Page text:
Ant Group Set for World’s Largest IPO Despite Material Risks to Investors

Ant Group Set for World’s Largest IPO Despite Material Risks to Investors
People watch on a giant screen set outside the venue at the Paris Expo of Portes de Versaille, Chinese Alibaba group CEO Jack Ma speaking during the Vivatech startups and innovation fair, in Paris on May 16, 2019. (ALAIN JOCARD/AFP via Getty Images)
Emel Akan

WASHINGTON—Ant Technology Group launches its initial public offering (IPO) with a record share sale this week amid concern over national security and the company’s involvement in human rights abuses.

The company is set to raise about $34.5 billion in its dual public listing in Shanghai and Hong Kong. This would mark the biggest IPO of all time, surpassing the previous record set by Saudi Aramco's $29 billion listing. Ant’s shares are expected to start trading on Nov. 5.

The fintech giant, headquartered in Hangzhou, Zhejiang Province, is the parent company of Alipay, China’s largest digital payment platform.

Ant Group, formerly known as Ant Financial, has attracted substantial interest from U.S. investors. While the company won’t be listed in New York, Americans will be able to invest in the company once its shares are included in emerging markets and international indexes. Most exchange-traded funds and other investment vehicles will hold Ant shares as they benchmark their performances against these indexes.

Ant’s IPO has raised concern in Washington due to national security-related risks associated with the company. In 2018, the Committee on Foreign Investment in the United States (CFIUS) blocked Ant Financial’s acquisition of U.S. money transfer company MoneyGram.

Ant and its affiliate Alibaba have also been accused of playing roles in severe human rights abuses in China.

Sen. Marco Rubio (R-Fla.), a China hawk, urged the U.S. government to investigate options to delay Ant’s IPO.

Reuters earlier reported that the Trump administration considered putting Ant Group on a trade blacklist known as the “Entity List” due to national security concerns. Being on a trade blacklist would restrict U.S. companies from doing business with the Chinese fintech company.

However, several sources who wish to remain anonymous have told The Epoch Times that there's been a disagreement within the administration over blacklisting Ant Group ahead of its IPO, because of concern that such action could disrupt the U.S. and global financial markets.

The Trump administration officials are instead working on a “broader initiative” to interdict certain transactions involving Chinese stocks, including Ant, a person familiar with the matter told The Epoch Times.

“It certainly does implicate the capital markets in the United States,” the person said, calling it a “pretty big deal.”

The Treasury Department declined to comment to The Epoch Times on the matter.

“I think it's fair to say that the administration is not backing away from taking on China in the U.S. capital markets for perceived corporate bad actors,” the source said.

The action could be in the form of two executive orders, with the first one being announced within weeks, the person said.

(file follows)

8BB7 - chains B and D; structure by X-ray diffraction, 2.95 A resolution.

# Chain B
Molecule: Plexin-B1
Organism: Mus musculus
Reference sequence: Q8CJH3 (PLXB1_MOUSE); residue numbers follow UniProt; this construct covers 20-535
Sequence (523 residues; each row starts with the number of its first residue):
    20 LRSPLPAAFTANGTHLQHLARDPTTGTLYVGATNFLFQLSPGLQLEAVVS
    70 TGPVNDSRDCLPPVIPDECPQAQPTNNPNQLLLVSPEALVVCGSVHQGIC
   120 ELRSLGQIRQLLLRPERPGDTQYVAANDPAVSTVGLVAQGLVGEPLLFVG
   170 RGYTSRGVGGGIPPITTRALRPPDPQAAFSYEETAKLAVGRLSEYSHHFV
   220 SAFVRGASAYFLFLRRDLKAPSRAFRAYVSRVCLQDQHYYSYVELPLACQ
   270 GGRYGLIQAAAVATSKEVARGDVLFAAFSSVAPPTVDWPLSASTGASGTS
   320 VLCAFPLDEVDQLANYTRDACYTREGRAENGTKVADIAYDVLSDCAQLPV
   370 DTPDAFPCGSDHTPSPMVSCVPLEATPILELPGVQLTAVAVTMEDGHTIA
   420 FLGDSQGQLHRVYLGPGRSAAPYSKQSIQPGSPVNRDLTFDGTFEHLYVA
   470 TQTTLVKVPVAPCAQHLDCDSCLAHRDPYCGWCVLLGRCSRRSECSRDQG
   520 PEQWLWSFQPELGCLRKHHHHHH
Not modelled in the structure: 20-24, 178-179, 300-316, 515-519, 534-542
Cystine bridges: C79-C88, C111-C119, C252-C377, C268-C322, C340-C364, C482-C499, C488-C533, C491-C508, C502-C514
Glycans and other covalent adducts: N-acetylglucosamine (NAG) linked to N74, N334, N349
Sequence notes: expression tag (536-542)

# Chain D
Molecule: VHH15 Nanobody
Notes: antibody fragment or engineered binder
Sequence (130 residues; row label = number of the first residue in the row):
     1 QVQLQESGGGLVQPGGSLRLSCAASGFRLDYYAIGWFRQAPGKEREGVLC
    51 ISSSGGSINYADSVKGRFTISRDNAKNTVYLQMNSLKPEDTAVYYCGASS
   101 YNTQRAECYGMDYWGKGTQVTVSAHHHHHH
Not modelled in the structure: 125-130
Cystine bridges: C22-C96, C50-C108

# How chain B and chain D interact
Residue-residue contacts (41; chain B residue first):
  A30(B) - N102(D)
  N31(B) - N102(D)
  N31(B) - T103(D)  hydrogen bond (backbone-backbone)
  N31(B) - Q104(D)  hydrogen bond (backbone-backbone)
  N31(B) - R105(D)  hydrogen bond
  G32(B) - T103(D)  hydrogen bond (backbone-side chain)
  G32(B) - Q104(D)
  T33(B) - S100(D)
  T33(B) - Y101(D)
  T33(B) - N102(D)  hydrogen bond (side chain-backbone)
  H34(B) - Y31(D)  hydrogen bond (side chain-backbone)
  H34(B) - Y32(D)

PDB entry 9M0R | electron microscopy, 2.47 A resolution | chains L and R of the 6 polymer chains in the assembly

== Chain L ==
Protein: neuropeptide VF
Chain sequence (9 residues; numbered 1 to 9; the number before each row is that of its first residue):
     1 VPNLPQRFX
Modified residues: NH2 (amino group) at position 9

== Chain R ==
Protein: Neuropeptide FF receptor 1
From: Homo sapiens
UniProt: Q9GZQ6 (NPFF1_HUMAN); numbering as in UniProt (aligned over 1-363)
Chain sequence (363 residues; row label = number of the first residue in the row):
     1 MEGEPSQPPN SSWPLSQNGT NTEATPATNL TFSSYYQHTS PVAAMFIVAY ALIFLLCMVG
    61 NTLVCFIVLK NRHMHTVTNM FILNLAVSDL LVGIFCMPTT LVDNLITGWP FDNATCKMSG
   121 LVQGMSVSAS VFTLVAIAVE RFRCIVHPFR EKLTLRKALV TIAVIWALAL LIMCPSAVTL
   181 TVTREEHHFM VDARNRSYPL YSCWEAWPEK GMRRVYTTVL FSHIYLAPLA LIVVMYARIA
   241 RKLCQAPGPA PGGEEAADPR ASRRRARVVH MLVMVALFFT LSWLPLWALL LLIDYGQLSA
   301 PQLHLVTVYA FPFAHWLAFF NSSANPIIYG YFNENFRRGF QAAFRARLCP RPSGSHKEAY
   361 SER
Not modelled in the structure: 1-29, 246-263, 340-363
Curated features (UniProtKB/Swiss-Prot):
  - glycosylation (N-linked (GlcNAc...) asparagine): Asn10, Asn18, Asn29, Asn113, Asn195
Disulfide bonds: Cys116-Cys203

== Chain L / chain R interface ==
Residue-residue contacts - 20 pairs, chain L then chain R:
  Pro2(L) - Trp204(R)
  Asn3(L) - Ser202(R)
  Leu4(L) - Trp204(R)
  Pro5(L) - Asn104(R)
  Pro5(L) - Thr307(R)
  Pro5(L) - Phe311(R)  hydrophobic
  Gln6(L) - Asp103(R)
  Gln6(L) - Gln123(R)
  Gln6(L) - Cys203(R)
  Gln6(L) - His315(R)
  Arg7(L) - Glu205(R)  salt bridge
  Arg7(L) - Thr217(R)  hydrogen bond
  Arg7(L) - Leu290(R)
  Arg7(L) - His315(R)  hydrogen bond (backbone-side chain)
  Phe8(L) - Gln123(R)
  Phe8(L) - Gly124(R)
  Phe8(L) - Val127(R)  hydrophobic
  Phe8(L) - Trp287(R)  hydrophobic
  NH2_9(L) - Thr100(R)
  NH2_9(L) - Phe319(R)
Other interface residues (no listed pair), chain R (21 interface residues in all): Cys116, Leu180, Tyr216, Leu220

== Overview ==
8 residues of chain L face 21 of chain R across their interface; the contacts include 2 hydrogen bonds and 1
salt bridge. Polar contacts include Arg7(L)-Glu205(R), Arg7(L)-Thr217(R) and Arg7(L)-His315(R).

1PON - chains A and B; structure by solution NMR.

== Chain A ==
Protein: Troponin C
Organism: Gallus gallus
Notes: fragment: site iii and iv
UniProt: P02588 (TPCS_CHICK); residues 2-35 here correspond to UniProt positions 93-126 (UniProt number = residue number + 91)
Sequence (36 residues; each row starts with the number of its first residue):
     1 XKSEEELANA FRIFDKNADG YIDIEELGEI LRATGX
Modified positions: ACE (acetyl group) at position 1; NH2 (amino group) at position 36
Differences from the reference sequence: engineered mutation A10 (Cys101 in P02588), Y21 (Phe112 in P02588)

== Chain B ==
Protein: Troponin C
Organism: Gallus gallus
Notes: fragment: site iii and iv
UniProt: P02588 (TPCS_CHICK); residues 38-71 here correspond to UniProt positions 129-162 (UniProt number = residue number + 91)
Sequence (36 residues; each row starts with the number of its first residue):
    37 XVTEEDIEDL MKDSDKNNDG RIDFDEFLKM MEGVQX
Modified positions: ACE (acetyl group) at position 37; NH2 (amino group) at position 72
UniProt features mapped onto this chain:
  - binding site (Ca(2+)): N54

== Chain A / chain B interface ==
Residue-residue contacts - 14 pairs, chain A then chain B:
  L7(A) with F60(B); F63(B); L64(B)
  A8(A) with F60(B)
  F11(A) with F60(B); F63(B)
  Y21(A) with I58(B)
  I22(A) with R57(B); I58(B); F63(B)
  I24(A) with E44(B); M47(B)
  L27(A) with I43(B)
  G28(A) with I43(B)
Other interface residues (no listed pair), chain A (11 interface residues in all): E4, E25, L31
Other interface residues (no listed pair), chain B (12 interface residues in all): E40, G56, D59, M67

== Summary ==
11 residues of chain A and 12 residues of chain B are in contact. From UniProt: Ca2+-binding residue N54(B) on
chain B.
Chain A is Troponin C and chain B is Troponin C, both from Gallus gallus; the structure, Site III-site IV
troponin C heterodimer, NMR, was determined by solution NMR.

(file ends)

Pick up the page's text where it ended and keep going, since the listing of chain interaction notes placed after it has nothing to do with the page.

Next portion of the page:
The White House, Commerce Department, and the State Department didn't immediately respond to requests for comment.

With the record IPO pricing, Ant Group would be valued at $313 billion, larger than some of the largest U.S. banks, including Bank of America and Wells Fargo.

Ant is controlled by billionaire Jack Ma, founder of Alibaba. This IPO would make Ma, a former English teacher, the world’s 11th richest person, according to the Bloomberg Billionaires Index, surpassing individual members of the Walton family, the owners of Walmart.

A Decade-Long Problem

Through public pension and retirement funds, millions of Americans own stocks in China-based companies that don't comply with U.S. laws, a problem that has been overlooked for more than a decade. Some of these companies are involved in mass surveillance of Chinese citizens or affiliated with the People’s Liberation Army.

The majority of U.S. investors are unaware of the identities of these companies and their activities. Investment prospectuses, legal documents issued by companies during stock offerings, don’t disclose these potential risks to U.S. investors.

The Trump administration took several actions this year to curb U.S. retirement funds flowing into Chinese stocks. In May, the administration blocked investment by Thrift Savings Plan—the federal government’s retirement savings fund—into Chinese equities.
The U.S. State Department issued a letter on Aug. 18 warning American colleges and universities about the growing influence of the Chinese regime on U.S. campuses. The letter urged the institutions to divest from Chinese stock holdings in their endowments.
In February, Secretary of State Mike Pompeo also warned the nation's governors of China’s influence and urged them to divest Chinese stock from their state pension funds.
In recent months, the White House and Congress have called for greater oversight of Chinese companies in U.S. financial markets.

A working group appointed by President Donald Trump on Aug. 6 released a new plan addressing risks posed by U.S.-listed Chinese companies. Under the plan, U.S. regulators would require all listed companies including Chinese to come into compliance with the U.S. standards by Jan. 1, 2022.

Emel Akan is a senior White House correspondent for The Epoch Times, where she covers the Biden administration. Prior to this role, she covered the economic policies of the Trump administration. Previously, she worked in the financial sector as an investment banker at JPMorgan. She graduated with a master’s degree in business administration from Georgetown University.